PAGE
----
Businesses should invest in a suitable and secure web presence to ensure success in the mushrooming online marketplace, says Mary Lüthy-Hui of Phnom Penh’s Web Essentials. Cambodia may lag behind its Southeast Asian neighbours in preparing for a regional e-commerce boom but domestic technology catch-up has been swift.
When Web Essentials first entered the market five years ago, few local businesses or organisations recognised the importance of maintaining a website—“and maybe they were right,” she concedes. Now, she says, a website gives businesses a larger target audience than a physical store and it is, increasingly, the cornerstone of every marketing campaign. “Depending on the type and size of your business, it is detrimental to your marketing if you do not have a strong and clear web presence.
Half-a-percent of Cambodians used the internet, at all, in 2010, but user numbers grew to almost one-third of the population last year, with access predominantly by smartphone. Online sources are now right behind television as the second main source of information for locals. Earlier in the year, the Wall Street Journal noted that, while Southeast Asians were late adopters of e-commerce with only one-in-four adults in the region buying goods online, growth was “inevitable”.
The Cambodian government is expected to pass an e-commerce law this year—the last Southeast Asian country to do so. Lüthy-Hui says that the law will facilitate online business, just as insiders have hoped.
Web presence: take control
Facebook is not enough. Lüthy-Hui says that while it is a great tool for marketers canny enough to leverage their audience with frequent posts advertising change, new products or services and discounts and events, it does not allow businesses to easily control what consumers see. “A post from last week will slowly move down the company’s timeline and will not be seen anymore,” she says. “The website should be the place where company and product information is stored and shared with customers.”
Businesses have a range of choices available to them, from simple, out-of-the-box websites for a couple of hundred dollars to a customised website solution, a significantly greater investment. Lüthy-Hui suggests that everyone serious about successfully migrating online first consider their business’s marketing strategy, what features their customers need, design friendliness and how the website or web product can be maintained in the long-term.
Companies should look out for developers who can bring together those aspects and walk them through the entire process. Web Essentials recently finished building a sophisticated and responsive online booking platform for a local tour operator so its customers could easily find relevant packages and reserve them. “I am positive that with this new platform, our client now can more effectively serve customers around the globe,” she says.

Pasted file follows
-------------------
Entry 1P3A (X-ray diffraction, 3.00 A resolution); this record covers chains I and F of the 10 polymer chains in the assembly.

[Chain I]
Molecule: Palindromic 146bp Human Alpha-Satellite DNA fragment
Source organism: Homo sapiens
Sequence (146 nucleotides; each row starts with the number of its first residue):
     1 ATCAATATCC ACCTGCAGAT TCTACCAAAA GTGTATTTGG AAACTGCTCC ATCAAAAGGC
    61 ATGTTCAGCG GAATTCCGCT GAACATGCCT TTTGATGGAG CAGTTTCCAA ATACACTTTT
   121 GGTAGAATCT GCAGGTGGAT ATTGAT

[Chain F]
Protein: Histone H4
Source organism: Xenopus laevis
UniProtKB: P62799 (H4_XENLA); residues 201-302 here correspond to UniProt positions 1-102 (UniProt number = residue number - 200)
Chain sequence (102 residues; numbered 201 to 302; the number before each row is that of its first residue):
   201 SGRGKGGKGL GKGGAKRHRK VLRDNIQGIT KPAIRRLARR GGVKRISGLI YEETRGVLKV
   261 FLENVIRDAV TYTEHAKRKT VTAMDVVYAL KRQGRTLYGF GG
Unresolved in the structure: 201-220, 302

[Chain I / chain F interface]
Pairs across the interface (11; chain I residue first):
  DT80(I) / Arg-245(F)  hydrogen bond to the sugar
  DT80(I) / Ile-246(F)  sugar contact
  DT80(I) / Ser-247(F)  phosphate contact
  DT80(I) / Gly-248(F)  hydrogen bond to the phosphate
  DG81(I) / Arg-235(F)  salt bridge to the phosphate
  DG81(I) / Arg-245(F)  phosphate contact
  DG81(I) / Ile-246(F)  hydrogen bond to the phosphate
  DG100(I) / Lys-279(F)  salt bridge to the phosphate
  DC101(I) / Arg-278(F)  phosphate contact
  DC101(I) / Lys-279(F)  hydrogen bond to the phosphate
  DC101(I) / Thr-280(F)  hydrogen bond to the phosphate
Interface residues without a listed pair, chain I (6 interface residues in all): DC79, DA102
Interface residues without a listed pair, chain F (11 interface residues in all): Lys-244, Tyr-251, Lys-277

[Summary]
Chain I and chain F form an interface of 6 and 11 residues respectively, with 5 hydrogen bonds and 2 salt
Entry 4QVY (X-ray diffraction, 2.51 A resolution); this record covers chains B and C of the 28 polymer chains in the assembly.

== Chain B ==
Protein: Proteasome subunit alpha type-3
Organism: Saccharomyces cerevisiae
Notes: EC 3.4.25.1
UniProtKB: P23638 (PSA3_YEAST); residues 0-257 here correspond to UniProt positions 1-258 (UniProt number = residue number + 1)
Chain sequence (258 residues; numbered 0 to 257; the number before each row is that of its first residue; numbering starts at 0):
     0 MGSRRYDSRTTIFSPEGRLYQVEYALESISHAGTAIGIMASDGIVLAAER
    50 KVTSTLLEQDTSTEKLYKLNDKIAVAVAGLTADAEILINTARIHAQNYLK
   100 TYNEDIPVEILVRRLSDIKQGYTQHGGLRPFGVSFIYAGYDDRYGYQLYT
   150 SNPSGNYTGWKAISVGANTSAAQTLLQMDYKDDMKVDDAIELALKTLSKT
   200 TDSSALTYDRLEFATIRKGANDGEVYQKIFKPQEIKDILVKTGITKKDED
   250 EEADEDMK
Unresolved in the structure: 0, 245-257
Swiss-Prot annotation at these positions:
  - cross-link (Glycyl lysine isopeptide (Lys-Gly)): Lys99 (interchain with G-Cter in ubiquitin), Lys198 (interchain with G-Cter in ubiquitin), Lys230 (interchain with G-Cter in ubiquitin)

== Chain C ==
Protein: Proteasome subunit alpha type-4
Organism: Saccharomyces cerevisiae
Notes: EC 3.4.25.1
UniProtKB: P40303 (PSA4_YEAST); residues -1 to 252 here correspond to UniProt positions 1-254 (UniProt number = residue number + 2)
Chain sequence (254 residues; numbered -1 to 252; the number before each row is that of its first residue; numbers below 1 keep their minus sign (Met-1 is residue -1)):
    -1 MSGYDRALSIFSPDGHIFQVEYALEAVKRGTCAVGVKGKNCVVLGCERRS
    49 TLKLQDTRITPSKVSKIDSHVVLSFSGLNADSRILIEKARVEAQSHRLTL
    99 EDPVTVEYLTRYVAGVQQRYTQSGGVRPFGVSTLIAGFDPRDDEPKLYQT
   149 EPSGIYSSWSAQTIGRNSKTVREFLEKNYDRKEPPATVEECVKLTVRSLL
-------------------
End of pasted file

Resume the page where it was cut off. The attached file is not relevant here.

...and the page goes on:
Change, challenges, opportunities
Lüthy-Hui is upbeat about opportunities in the tech sector generally. “The smartphone is quickly evolving to be our personal passport for almost everything,” she muses. “Western countries are far ahead with this development, but there are a lot of opportunities to catch up here in Cambodia.”
The passing of the e-commerce law will have a positive effect on the growth of the Cambodian virtual marketplace, she says. “Transactions over the web are not guaranteed and protected in Cambodia. Cambodia is cut off from any international online trading platforms, such as eBay. The new law will help to create a legal framework for businesses to participate in online transactions. It will increase confidence in transactions made through the internet, which will lead companies to invest more in user-friendly web platforms.” She says it will likely boost online payments via credit or debit cards, as well.
Despite international excitement, e-commerce still faces some in-country challenges. “Cambodians do not have the habit of using phones for internet banking. Though a few banks have introduced mobile banking, including ABA Bank, many [people] with smartphones still do not use it,” she says. Banks that want to bring online banking to Cambodia should expect a longer adoption phase for rolling out online or mobile banking. Web Essentials numbers ABA Bank as a client.
Security threats pose another challenge—and opportunity. Lüthy-Hui says that security concerns are often about data safety. “Risks can be mitigated with encrypted coding and databases, clear safety procedures and, also, a wise selection of hosting provider. My suggestion for businesses is to avoid cheap hosting services because, though the prices are attractive, they do not ensure the safety of the private data of your users.” She says that companies would also be wise not to share sensitive data such as passwords over email or messenger apps and services.
Recruiters in the sector need to take a creative and holistic approach, especially in Cambodia where the quality of education is not improving quickly enough. “Our recruitment process is rigorous and our standards are clear: we look for staff that demonstrate potential, flexibility, creativity in finding solutions, the courage to share ideas, diligence, and a commitment to excellence.”
Cambodia’s digital economy is currently worth $800 million, according to the president of Cambodia’s ICT Federation, Steven Path. Already popular Cambodian retailers include SnappyShop, Kaymu, Shop168 and MALL855.
Local retailers, take note: Alibaba, the world’s largest online retailer, paid $1 billion for a slice of regional online retail giant Lazada last April. Whether regional giant—aspiring regional giant—or mom-and-pop corner shop, businesses hoping to reap tangible benefits and survive in fact and on paper will have to consider their virtual impress.